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Rerum Novarum Judge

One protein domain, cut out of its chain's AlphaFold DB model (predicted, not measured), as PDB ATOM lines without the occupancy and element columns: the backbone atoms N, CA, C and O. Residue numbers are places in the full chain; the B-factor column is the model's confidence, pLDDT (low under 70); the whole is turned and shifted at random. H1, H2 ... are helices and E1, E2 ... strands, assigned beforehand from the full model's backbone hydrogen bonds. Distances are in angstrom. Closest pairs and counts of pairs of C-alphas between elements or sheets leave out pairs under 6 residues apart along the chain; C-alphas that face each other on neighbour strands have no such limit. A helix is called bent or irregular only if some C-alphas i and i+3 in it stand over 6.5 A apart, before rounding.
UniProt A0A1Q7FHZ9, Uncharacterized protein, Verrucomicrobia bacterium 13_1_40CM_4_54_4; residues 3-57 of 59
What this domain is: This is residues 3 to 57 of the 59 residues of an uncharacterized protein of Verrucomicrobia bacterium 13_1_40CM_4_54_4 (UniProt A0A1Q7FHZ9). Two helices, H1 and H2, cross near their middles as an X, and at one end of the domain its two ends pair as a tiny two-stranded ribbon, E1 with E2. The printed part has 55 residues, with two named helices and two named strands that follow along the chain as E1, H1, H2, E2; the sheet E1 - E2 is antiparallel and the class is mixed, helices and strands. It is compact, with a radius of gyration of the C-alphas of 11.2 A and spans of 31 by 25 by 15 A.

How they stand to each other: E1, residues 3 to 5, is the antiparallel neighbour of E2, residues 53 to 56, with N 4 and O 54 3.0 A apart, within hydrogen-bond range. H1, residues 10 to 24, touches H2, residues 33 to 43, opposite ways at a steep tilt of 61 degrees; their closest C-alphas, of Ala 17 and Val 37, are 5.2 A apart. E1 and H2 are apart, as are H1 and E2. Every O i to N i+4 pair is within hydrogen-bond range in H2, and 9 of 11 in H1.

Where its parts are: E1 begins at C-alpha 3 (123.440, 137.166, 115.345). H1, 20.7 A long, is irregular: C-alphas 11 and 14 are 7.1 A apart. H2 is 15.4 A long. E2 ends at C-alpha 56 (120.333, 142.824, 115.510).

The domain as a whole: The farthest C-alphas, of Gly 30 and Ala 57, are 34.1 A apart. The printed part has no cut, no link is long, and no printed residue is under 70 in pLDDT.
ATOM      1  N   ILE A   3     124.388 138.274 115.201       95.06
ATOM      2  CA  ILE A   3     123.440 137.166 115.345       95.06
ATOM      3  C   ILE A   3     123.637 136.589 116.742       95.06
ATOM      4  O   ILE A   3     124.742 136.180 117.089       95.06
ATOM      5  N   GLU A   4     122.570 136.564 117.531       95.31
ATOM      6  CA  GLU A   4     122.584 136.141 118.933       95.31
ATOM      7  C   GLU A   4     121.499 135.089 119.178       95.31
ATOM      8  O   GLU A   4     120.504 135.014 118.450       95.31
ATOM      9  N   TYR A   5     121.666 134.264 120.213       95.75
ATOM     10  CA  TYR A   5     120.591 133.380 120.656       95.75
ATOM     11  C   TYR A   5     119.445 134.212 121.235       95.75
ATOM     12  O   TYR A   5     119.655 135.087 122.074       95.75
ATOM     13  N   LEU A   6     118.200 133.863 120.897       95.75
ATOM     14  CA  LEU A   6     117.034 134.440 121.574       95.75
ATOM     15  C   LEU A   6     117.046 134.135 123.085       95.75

• For, every man has by nature the right to possess property as his own...the chief points of distinction between man and the animal creation.... It is the mind, or reason, which is the predominant element in us...this which renders a human being human...And on this very account...it must be within his right to possess things not merely for temporary and momentary use, as other living things do, but to have and to hold them in stable and permanent possession. The fact that God has given the earth for...the human race can in no way be a bar to the owning of private property. For God has granted the earth to mankind in general ...no part of it was assigned to any one in particular, and that the limits of private possession have been left to be fixed by man's own industry... the earth...ceases not...to minister to the needs of all...Those who do not possess the soil contribute their labor; hence, it may truly be said that all human subsistence is derived either from labor on one's own land, or from some toil...which is paid for either in the produce of the land itself, or in that which is exchanged for what the land brings forth. Those whom fortune favors are warned that riches...are of no avail for eternal happiness, but rather are obstacles;(Matt. 19:23-24)...it is one thing to have a right to the possession of money and another to have a right to use money as one wills. Private ownership...is the natural right of man..."It is lawful," says St. Thomas Aquinas, "for a man to hold private property; and it is also necessary for the carrying on of human existence."" But if the question be asked: How must one's possessions be used? - the Church replies without hesitation in the words of the same holy Doctor: "Man should not consider his material possessions as his own, but as common to all, so as to share them without hesitation when others are in need. True, no one is commanded to...give away what is reasonably required to keep... life... But... it becomes a duty to give to the indigent out of what remains over. "Of that which remaineth, give alms."(Luke 11:41) It is a duty... of Christian charity...Christ the true God...will count a kindness done or refused to the poor as done or refused to Himself - "As long as you did it to one of My least brethren you did it to Me."(Matt.25:40)...Whoever has received from the divine bounty a large share of temporal blessings...has received them for the purpose of using them for the perfecting of his own nature...that he may employ them...for the benefit of others. As for those who possess not the gifts of fortune, they are taught by the Church that in God's sight poverty is no disgrace, and that there is nothing to be ashamed of in earning their bread by labor...we see in Christ Himself, who, "whereas He was rich, for our sakes became poor" (2 Cor. 8:9).